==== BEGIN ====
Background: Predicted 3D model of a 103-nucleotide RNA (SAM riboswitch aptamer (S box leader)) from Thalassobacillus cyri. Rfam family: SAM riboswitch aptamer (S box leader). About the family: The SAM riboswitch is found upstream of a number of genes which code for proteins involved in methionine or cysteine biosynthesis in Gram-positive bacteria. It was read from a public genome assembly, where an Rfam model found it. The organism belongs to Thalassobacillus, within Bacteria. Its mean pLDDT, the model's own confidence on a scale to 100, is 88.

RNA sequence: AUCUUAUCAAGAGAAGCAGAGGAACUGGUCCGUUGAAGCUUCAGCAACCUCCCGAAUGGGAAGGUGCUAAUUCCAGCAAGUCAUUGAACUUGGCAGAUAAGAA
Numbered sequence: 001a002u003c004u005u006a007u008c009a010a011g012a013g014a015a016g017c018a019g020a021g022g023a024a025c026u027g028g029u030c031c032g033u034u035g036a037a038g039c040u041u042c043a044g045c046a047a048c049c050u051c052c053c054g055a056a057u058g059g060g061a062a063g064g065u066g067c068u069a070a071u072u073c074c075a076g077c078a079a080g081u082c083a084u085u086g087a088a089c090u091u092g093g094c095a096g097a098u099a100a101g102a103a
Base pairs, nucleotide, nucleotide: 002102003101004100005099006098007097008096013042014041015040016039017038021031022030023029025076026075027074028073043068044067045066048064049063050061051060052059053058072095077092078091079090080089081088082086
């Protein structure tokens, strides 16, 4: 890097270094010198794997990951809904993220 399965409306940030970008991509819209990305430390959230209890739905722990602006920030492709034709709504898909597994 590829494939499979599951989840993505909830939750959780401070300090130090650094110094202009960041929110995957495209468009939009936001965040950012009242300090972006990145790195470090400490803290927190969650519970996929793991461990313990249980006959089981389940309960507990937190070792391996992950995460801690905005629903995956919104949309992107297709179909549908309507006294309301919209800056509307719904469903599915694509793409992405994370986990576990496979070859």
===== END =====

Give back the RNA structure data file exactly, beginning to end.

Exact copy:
Background: Predicted 3D model of a 103-nucleotide RNA (SAM riboswitch aptamer (S box leader)) from Thalassobacillus cyri. Rfam family: SAM riboswitch aptamer (S box leader). About the family: The SAM riboswitch is found upstream of a number of genes which code for proteins involved in methionine or cysteine biosynthesis in Gram-positive bacteria. It was read from a public genome assembly, where an Rfam model found it. The organism belongs to Thalassobacillus, within Bacteria. Its mean pLDDT, the model's own confidence on a scale to 100, is 88.

RNA sequence: AUCUUAUCAAGAGAAGCAGAGGAACUGGUCCGUUGAAGCUUCAGCAACCUCCCGAAUGGGAAGGUGCUAAUUCCAGCAAGUCAUUGAACUUGGCAGAUAAGAA
Numbered sequence: 001a002u003c004u005u006a007u008c009a010a011g012a013g014a015a016g017c018a019g020a021g022g023a024a025c026u027g028g029u030c031c032g033u034u035g036a037a038g039c040u041u042c043a044g045c046a047a048c049c050u051c052c053c054g055a056a057u058g059g060g061a062a063g064g065u066g067c068u069a070a071u072u073c074c075a076g077c078a079a080g081u082c083a084u085u086g087a088a089c090u091u092g093g094c095a096g097a098u099a100a101g102a103a
Base pairs, nucleotide, nucleotide: 002102003101004100005099006098007097008096013042014041015040016039017038021031022030023029025076026075027074028073043068044067045066048064049063050061051060052059053058072095077092078091079090080089081088082086
């Protein structure tokens, strides 16, 4: 890097270094010198794997990951809904993220 399965409306940030970008991509819209990305430390959230209890739905722990602006920030492709034709709504898909597994 590829494939499979599951989840993505909830939750959780401070300090130090650094110094202009960041929110995957495209468009939009936001965040950012009242300090972006990145790195470090400490803290927190969650519970996929793991461990313990249980006959089981389940309960507990937190070792391996992950995460801690905005629903995956919104949309992107297709179909549908309507006294309301919209800056509307719904469903599915694509793409992405994370986990576990496979070859």